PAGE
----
As it can be seen from Fig. 1 that five hybrid rotor types can be constructed by this flexible structure. Completely magnet and reluctance rotors can be also obtained by using six magnet and six reluctance pieces.
Another significant feature for the hybrid rotor configuration is that the position of the parts can be changed with respect to each other by 5 mechanical degrees due to the suitable structure of the pieces and shaft. Therefore, the effect of different angle values between the parts can be studied. The mechanical angle between the parts is defined as β. Two hybrid rotor configurations have been considered in this paper. Studied rotors are given in Table 1 .
Proposed rotors according to numbers of the magnet and reluctance pieces
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Proposed rotors according to numbers of the magnet and reluctance pieces
NdFeB magnets have been preferred for the magnet part and axially laminated rotor has been built for the reluctance part. The machine has four poles and the generated torque includes both magnet and reluctance torques. Stator skew angle is determined as 15° (mechanical) considering the torque profiles obtained by FE simulations in point of ripple and maximum value of the profile. The remarkable dimensions and specifications of the stator and rotors are given in Table 2 .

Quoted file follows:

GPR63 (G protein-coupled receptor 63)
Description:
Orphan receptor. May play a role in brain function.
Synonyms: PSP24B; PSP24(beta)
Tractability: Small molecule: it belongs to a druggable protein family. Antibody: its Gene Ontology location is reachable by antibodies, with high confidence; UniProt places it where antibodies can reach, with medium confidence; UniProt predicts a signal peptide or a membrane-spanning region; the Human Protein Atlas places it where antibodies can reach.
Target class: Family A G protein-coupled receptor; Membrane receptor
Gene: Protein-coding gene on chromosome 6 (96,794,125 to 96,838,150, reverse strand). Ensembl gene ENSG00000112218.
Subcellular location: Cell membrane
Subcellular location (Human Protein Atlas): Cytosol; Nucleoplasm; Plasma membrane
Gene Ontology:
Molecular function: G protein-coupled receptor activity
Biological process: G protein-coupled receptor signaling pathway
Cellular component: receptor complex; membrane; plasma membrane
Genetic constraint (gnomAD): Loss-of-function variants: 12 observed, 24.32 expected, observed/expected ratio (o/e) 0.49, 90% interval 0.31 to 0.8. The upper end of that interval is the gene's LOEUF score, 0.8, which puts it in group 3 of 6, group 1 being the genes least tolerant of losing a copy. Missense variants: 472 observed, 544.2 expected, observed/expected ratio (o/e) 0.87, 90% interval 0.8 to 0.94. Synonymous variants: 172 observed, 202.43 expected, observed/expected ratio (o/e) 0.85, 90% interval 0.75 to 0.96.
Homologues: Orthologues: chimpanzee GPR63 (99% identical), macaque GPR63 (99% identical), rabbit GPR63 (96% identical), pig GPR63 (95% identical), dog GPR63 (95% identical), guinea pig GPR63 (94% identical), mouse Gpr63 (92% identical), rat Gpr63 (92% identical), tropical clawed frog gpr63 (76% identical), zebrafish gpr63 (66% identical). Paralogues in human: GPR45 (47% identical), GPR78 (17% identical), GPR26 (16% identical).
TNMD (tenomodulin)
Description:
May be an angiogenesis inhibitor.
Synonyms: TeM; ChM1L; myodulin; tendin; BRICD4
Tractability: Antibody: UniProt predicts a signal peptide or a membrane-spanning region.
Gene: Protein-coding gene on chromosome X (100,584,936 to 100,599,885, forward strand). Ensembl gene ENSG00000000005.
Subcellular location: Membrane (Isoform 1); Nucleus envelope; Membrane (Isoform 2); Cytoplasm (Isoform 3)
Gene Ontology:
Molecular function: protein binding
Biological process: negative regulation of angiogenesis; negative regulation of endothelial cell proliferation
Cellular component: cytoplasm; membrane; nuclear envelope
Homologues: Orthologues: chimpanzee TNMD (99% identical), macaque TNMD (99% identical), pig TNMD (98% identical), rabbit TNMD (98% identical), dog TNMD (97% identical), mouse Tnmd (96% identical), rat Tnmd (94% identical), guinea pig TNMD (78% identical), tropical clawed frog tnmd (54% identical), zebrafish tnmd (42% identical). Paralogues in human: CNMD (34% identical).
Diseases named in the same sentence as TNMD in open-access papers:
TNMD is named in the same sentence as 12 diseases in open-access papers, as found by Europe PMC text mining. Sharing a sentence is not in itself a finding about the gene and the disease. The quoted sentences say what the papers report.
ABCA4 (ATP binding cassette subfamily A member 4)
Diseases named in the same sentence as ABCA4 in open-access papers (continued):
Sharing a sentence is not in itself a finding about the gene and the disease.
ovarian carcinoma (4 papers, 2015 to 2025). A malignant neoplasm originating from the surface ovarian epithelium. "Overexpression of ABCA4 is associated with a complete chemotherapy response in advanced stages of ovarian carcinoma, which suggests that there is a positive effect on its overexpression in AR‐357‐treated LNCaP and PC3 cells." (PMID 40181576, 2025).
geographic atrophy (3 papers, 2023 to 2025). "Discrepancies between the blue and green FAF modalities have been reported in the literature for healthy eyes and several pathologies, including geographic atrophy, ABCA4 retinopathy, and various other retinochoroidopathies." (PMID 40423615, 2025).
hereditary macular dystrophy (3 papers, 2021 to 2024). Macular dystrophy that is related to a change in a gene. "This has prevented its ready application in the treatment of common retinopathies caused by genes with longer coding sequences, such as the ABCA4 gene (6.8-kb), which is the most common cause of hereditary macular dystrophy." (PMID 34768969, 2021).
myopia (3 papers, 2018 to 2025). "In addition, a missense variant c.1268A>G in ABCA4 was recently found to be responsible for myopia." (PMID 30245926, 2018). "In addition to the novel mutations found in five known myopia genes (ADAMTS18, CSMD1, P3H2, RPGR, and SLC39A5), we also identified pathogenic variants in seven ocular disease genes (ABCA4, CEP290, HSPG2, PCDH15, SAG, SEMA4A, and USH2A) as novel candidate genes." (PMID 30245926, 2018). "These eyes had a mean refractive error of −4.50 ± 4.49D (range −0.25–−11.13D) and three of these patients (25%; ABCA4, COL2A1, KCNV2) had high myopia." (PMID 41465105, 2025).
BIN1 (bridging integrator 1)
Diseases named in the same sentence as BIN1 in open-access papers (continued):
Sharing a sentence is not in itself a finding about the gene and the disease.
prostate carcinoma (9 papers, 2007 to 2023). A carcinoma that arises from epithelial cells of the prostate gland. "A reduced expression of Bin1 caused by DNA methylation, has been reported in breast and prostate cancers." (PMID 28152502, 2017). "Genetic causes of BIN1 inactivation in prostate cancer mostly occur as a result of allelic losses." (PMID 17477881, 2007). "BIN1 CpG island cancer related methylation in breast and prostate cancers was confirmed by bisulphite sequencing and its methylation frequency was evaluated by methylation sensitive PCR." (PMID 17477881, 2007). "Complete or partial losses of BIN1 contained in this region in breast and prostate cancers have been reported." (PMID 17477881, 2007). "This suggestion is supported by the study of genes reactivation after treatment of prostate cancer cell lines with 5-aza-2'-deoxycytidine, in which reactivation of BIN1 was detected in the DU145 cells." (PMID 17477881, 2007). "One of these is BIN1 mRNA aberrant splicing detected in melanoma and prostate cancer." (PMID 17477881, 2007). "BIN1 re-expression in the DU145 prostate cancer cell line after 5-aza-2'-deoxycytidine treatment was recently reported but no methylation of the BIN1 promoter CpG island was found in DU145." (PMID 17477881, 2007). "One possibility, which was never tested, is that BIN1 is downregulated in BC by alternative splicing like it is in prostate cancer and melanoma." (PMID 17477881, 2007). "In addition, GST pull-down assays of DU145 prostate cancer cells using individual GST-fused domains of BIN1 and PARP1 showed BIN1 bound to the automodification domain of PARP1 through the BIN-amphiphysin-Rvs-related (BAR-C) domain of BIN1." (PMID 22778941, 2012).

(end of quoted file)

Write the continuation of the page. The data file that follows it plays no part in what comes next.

The remarkable dimensions and specifications of the hybrid motor
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The remarkable dimensions and specifications of the hybrid motor
3. Finite Element Simulations
In order to analyze the proposed rotor designs, first, models of the rotor and stator structures are formed according to the design parameters in Table 1 . After the motors have been modeled, FE method is performed for the analysis of two rotor designs. Two-dimensional FE package is used to determine the torque acting on the rotor.
In FE simulations, constant currents of 10A, 20A and 40A were applied to two stator windings respectively, considering electrical 120° operation mode. The step for each simulation was chosen as 5 mechanical degrees. The angle β was also varied in the range of -50° to 15°. The torque waveforms were obtained by means of FE method according to variable β values and different currents for Hybrid A and Hybrid B. Some FE results of the torque profiles in the hybrid motors are presented in Fig. 2 at electrical 120° operation mode for different β values (I= 20A).
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Simulated torque behaviors as a function of the rotor position for different β values in the (a) Hybrid A (b) Hybrid B (I=20A)